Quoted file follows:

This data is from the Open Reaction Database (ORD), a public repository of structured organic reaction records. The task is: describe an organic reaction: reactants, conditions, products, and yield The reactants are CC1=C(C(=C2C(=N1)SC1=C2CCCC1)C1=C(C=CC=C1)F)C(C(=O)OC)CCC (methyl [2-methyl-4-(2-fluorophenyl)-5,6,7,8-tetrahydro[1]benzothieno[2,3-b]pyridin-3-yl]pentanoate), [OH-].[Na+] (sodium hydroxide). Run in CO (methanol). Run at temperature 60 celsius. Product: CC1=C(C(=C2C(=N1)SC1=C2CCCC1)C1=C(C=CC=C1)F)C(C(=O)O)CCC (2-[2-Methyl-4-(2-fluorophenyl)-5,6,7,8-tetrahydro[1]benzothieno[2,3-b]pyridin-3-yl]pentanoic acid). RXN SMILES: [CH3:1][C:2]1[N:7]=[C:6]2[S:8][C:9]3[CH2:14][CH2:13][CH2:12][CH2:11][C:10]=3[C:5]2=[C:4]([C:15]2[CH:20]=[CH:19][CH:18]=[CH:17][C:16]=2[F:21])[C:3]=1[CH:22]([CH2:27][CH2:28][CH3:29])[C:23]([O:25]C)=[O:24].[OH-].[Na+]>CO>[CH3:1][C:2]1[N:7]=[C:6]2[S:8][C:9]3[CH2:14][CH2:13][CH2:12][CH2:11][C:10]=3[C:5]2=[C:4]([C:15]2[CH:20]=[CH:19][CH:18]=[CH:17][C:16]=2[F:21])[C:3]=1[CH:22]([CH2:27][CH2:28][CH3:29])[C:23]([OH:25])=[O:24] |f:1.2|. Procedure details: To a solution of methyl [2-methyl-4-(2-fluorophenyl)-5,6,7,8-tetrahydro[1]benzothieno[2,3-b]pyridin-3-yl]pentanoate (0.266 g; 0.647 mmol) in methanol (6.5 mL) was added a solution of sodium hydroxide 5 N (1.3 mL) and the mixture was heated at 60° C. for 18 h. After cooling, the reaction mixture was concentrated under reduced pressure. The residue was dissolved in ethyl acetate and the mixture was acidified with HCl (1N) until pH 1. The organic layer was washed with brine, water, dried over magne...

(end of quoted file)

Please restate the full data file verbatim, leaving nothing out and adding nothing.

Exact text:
This data is from the Open Reaction Database (ORD), a public repository of structured organic reaction records. The task is: describe an organic reaction: reactants, conditions, products, and yield The reactants are CC1=C(C(=C2C(=N1)SC1=C2CCCC1)C1=C(C=CC=C1)F)C(C(=O)OC)CCC (methyl [2-methyl-4-(2-fluorophenyl)-5,6,7,8-tetrahydro[1]benzothieno[2,3-b]pyridin-3-yl]pentanoate), [OH-].[Na+] (sodium hydroxide). Run in CO (methanol). Run at temperature 60 celsius. Product: CC1=C(C(=C2C(=N1)SC1=C2CCCC1)C1=C(C=CC=C1)F)C(C(=O)O)CCC (2-[2-Methyl-4-(2-fluorophenyl)-5,6,7,8-tetrahydro[1]benzothieno[2,3-b]pyridin-3-yl]pentanoic acid). RXN SMILES: [CH3:1][C:2]1[N:7]=[C:6]2[S:8][C:9]3[CH2:14][CH2:13][CH2:12][CH2:11][C:10]=3[C:5]2=[C:4]([C:15]2[CH:20]=[CH:19][CH:18]=[CH:17][C:16]=2[F:21])[C:3]=1[CH:22]([CH2:27][CH2:28][CH3:29])[C:23]([O:25]C)=[O:24].[OH-].[Na+]>CO>[CH3:1][C:2]1[N:7]=[C:6]2[S:8][C:9]3[CH2:14][CH2:13][CH2:12][CH2:11][C:10]=3[C:5]2=[C:4]([C:15]2[CH:20]=[CH:19][CH:18]=[CH:17][C:16]=2[F:21])[C:3]=1[CH:22]([CH2:27][CH2:28][CH3:29])[C:23]([OH:25])=[O:24] |f:1.2|. Procedure details: To a solution of methyl [2-methyl-4-(2-fluorophenyl)-5,6,7,8-tetrahydro[1]benzothieno[2,3-b]pyridin-3-yl]pentanoate (0.266 g; 0.647 mmol) in methanol (6.5 mL) was added a solution of sodium hydroxide 5 N (1.3 mL) and the mixture was heated at 60° C. for 18 h. After cooling, the reaction mixture was concentrated under reduced pressure. The residue was dissolved in ethyl acetate and the mixture was acidified with HCl (1N) until pH 1. The organic layer was washed with brine, water, dried over magne...